Despite their recent "surge" to boost security in Baghdad, US forces appear to have "simply pushed insurgent activity to neighbouring cities" and cannot create conditions that will resolve political differences among various groups.
The report said: "A political solution will require Sunni Arab representatives' participation in government, the recognition of radical Shia Muslim leader Moqtada al-Sadr as a legitimate political partner, and a positive response to Kurdish concerns.
"Within this warring society, the Iraqi government is only one among many 'state-like' actors, and is largely irrelevant in terms of ordering social, economic, and political life.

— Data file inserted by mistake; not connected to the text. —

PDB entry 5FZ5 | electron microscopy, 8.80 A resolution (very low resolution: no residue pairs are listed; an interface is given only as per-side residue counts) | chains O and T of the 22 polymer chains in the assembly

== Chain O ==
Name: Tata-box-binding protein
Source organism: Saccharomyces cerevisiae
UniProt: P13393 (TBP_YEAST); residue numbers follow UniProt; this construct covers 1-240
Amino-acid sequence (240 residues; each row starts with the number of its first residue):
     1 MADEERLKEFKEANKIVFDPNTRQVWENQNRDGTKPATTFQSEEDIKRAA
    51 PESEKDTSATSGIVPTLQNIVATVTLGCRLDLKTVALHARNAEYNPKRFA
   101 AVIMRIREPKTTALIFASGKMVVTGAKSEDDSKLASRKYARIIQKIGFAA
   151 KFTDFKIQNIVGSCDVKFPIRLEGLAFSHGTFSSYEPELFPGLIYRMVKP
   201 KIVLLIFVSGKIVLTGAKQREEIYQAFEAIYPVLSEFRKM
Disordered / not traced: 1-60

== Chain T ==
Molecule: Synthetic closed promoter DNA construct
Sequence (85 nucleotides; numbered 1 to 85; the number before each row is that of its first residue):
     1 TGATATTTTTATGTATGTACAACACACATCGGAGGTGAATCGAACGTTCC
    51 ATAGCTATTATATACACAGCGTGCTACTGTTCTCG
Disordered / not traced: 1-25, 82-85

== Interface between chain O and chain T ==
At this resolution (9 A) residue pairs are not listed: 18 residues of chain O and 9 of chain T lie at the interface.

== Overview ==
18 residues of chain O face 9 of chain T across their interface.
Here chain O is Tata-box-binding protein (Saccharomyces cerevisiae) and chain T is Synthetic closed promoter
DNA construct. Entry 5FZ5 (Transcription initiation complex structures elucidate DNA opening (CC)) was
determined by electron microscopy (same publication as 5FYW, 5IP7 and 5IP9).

"It is now possible to argue that Iraq is on the verge of being a failed state which faces the distinct possibility of collapse and fragmentation."
The report said that although al-Qaeda in Iraq is challenged by local groups, there "is momentum behind its activity".
It said Iraq's neighbours - Iran, Saudi Arabia and Turkey - all "have different reasons for seeing the instability in Iraq continue, and each uses different methods to influence developments".